words by chris
United in Faith in Christ was this year’s theme at the 50th anniversary of Youth Ministry in Ecuador. The long weekend event saw over 400 students and youth leaders gather and celebrate in the Coastal highlands Covenant Camp of Santo Domingo. Like all events there were delays, changes, and unforeseen challenges. One of those surprises was that I was asked a day before the first day of camp to give the opening plenary talk.
I had been prepared to travel with Tim Ciccone, the director of Youth Ministries for the Covenant church in the United States and Canada, to translate for him as he gave a greeting and celebratory remarks on behalf of the sister churches in North America. I was also to translate for him for a series of breakout sessions.
However, Alan Serrano, a Covenant minister serving in Florida who was to be the plenary speaker, had some difficulties with his passport and was denied his original flight to Ecuador. While eventually he was able to miracously be granted a new Honduran passport in record time in Miami, he was still a day late. With that news, I received a phone call Wednesday asking if I could prepare a plenary talk for the following evening. Danny Meza, leader of the Covenant Youth of Ecuador (JPJ), simply said, “If we can’t have one North American pastor share, we’ll have another.”
So off Tim and I went down the Andes to camp. We arrived to cooler than expected weather, a lunch line that lasted 3 hours, and plenty of silly games and activities…to be observed of course. The long lunch line is in fact a great thing. The camp has never hosted this amount of youth before, a sign of growing participation of youth at camp.
As in many countries people seem to have a hard time comprehending Millennial culture- I being a Millennial, the same as the youngest participant at the camp. We are a large generation, we are a globally connected generation, and though I buck the norm, we take a lot of selfies. And here we were gathered together to discuss who we were in this changing world.
Tim ended up fighting a cold the entire time we were at camp, but fought through the sore throat and loss of voice to deliver an opening welcome and get the celebration started, a few hours later than scheduled. I gave my plenary talk, at 10:15 pm, focusing on our identity as United in Faith in Christ. I shared that we are not alone in our struggles (John 16.33), God provides us with opportunities to break the unhealthy cycles of our families and society if we are willing to seek healing (John 5.1-8), and we can’t spend our faith journeys comparing our walks with others (John 21.22). To be honest, these were points from the Gospel of John that were delivered to me in seminary by our Dean Dave Kersten. I thought them apt words for the youth and he had previously given me some notes about his thoughts. If we are to prepare people for life, we can’t shy aware that there will be suffering in our lives, but we have to be willing to participate in the difficult work of healing. Healing’s not a passive event, especially emotional healing, but requires our response and willingness – like with physical therapy it can be a painful exercise.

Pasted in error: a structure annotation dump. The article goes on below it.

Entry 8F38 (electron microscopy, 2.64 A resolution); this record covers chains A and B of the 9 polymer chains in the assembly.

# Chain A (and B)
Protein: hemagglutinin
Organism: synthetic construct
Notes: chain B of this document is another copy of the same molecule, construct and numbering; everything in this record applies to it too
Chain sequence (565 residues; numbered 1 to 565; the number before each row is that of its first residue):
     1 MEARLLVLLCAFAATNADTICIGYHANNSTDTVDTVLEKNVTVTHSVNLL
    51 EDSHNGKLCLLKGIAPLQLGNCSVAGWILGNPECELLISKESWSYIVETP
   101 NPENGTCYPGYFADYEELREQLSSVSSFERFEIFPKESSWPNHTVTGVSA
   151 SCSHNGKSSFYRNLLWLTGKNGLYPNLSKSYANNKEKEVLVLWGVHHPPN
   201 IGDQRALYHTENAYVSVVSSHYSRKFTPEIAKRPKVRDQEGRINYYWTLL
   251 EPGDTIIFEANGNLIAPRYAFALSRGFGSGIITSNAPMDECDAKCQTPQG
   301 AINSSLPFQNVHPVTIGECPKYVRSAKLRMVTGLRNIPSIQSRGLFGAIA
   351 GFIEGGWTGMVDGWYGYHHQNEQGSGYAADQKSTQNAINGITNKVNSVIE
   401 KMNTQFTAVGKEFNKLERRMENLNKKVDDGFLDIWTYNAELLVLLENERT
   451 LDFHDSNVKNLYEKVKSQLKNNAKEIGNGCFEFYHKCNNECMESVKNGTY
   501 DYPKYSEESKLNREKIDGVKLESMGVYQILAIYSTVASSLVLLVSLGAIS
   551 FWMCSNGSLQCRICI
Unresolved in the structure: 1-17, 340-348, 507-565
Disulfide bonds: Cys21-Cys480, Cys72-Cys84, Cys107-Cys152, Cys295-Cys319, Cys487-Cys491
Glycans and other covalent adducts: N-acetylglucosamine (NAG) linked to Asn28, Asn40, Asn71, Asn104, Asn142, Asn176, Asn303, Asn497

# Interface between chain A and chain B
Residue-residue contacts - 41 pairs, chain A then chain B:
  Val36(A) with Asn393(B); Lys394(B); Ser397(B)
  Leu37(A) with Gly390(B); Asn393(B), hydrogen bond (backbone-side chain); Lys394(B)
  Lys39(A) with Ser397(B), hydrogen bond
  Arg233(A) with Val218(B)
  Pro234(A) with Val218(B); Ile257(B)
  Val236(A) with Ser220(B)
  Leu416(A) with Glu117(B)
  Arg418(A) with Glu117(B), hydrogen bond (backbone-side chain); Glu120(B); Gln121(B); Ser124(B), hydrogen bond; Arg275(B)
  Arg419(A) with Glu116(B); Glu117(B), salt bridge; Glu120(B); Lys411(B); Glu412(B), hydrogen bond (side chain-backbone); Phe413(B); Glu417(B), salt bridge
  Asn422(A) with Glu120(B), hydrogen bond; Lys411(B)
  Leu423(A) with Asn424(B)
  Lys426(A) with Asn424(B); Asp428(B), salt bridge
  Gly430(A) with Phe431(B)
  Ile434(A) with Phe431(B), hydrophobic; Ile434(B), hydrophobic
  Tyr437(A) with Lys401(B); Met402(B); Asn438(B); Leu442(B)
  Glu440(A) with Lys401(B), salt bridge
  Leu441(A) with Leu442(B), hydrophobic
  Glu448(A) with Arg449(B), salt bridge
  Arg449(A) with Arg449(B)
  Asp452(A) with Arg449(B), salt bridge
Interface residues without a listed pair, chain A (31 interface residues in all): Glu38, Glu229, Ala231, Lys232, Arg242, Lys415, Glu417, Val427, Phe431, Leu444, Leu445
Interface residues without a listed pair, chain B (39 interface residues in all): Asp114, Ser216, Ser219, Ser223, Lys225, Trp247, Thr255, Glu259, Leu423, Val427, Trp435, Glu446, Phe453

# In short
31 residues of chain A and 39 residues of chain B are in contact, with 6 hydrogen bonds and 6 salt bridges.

Well, enough with my mini-sermon.
The following day Tim delivered a marathon of break-out sessions, without a voice remember. Because of the amount of students, we did 20-minute rotating sessions to groups of 20-25 FOR THREE HOURS STRAIGHT. Tim focused on “practicing the long-view” examining the life of Naomi, who changed her name to Mara, Bitter after the death of her husband and sons. Tim expressed his desire for youth to practice the long-view, reminding ourselves that our present suffering does not define us, it does not need to be our sole identity, our name. We have the advantage of seeing the full story, that Naomi’s life, entwined with Ruth’s brings hope in a time when all seemed loss. Naomi’s story and family would eventually lead to the Holy Family. The story wasn’t over.
After our marathon break-out session we were asked to lead in a ghincana. If you have been reading our blog you might remember that a ghincana is a new vocab word for us and it means an ice-breaker, silly game relay. This ultra-ghincana of 400 was much more intense than the at the pastor’s retreat. It involved drinking dirty sock-water, rolling in mud, and who knows what else. I played the role of Alex Trebek or Stephen Fry as the quiz show host, loaded with ridiculous biblical detail questions such as, “How old was Sarah when she died?” or naming wells founded by the patriarchs. Real heavy-hitting theological stuff.
Alan finally got to give his plenary talk after his travel adventures. He encouraged the youth to dream, to capture visions of innovation, witness, and transformation in Ecuador. He reminded us, in Latin America for over 600 years people have been taught to belittle their own dreaming, trained to serve el Cacique, the emperor, which was then continued after la Conquista with the Spanish crown. People were trained never to break out of molds, but to limit themselves to their stations of slavery. He shared using the story of Joseph, who never forgot God-given dreams, even while being a faithful servant. It was a powerful message for so many.
It was an encouraging trip. Tim hopes to return again and continue on in partnership between youth ministries across hemispheres. It was encouraging to see the number of young people passionate about being a source of light in this world.